By this stage of the war, Ukraine can directly intervene in Russian conversations, not just by the actions of resisting Ukrainians but by its own public relations.  Ukrainian propaganda clips appeared on television in Russian-occupied Crimea.  Today, Russian television and radio in regions bordering Ukraine featured a short broadcast of Putin announcing a Ukrainian offensive inside Russia and ordering a general mobilization.  This deepfake was presumably the work of Ukrainians.  It was presumably meant to generate panic, but perhaps also to create uncertainty around Putin’s next media appearance.  If the state no longer controls its media and the appearance of its leader, something has been lost.

The initiation of major war opened the way to violent politics inside Russia.  The invasion gave Putin his occasion to totally suppress peaceful protest inside Russia.  Yet when there is no voice and no vote, politics will take violent forms.  For more than a year, people inside Russia have attacked recruitment offices, set fire to installations associated with the war, and blown up oil tanks and the like.  Until the recent drone attacks inside Russia, this has been a story without a storyline throughout the war.  Very possibly some of the people carrying out these actions have connections to Ukrainian military intelligence.  Even so, whoever they are, some of them likely have their own Russian motives.

Ukrainian resistance has also altered the politics of the non-violent Russian opposition.  Had Putin easily won this war, some Russian liberals (I use this term broadly) would have found it difficult to criticize it, just as they found it difficult to take a clear stand on the last invasion of Ukraine.  Imperialism was (and remains) a problem within Russian liberalism.  Since the war began, Ukrainians have in general boycotted Russians, including Russian liberals, which has brought them some criticism.  The cold shoulder has helped some Russian oppositionists to see Ukrainians as agents of their own history and to rethink their own positions.  (In fairness, one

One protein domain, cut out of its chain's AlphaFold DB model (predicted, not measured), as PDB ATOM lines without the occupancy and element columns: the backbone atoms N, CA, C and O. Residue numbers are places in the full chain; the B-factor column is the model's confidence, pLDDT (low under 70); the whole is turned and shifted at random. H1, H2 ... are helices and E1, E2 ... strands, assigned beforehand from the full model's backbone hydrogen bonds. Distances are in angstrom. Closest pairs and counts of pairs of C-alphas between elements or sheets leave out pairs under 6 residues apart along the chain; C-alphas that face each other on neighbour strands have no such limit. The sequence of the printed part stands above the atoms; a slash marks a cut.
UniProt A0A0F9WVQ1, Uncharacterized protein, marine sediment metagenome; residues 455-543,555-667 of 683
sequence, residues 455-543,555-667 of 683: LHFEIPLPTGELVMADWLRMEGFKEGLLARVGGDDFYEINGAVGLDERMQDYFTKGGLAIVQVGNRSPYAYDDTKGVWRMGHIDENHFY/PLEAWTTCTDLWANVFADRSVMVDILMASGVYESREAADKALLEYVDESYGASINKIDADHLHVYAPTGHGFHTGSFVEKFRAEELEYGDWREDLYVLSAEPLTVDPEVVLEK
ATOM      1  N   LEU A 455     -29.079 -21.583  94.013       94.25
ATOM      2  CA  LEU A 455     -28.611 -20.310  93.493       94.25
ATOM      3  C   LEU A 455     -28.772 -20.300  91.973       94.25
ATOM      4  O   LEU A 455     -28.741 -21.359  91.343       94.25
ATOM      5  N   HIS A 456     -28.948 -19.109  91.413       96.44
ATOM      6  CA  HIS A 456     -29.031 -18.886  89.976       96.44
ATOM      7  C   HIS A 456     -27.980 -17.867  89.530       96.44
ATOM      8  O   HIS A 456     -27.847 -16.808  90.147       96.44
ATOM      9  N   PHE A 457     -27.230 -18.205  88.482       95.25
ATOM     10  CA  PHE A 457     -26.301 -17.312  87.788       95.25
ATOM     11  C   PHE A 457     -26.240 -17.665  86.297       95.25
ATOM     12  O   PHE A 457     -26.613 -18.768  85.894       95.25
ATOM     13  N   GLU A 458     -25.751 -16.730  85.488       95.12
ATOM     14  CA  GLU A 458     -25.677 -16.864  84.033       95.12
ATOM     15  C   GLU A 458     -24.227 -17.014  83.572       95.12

also has to recall Vladimir Kara-Murza, who has been sentenced to twenty-five years in prison just for speaking the truth about the war in Ukraine.  Russians still protest the war, knowing that they will face consequences.)  Leading Russian oppositionists have now issued statements opposing Russian imperialism and endorsing Russia’s legal borders.

Ukrainian victory would discredit the Putin regime in a way that Russian oppositionists could never manage on their own.  Thanks to Ukrainian resistance, they just might have a chance to gain power and and set Russia on a different course.  The clarification of their position might serve them well in the future.  Liberal imperialists would always lose out to illiberal imperialists; liberals who have moved beyond imperialism can blame the war on Putin and try to set a new course.  Many things would have to fall into place for that scenario to be realized.  In the coming days and weeks, the Russian politics to watch is something much more immediate and brutal: “militarist pluralism,” or open strife among groups bearing arms for Russia.

From the beginning, the invasion of Ukraine was carried out by not one but several Russian armed forces.  The largest are the state’s army, navy, and air force, under the supervision of the Russian ministry of defense (I will hereafter call them “MoD”).  These are analogous to other armed forces.  The Russian minister of defense is Sergei Shoigu, who wears a uniform and has a military rank but whose background is in civil defense (where he was best known for his public relations skills).  The commander of the Russian armed forces is Valery Gerasimov.

Two other major groups, Wagner and Akhmat, are difficult to describe. They share responsibility with the MoD for Russia’s countless atrocities in Ukraine.  But the differences among the three groups are significant.  (There are still more groups, but these three are the most important.)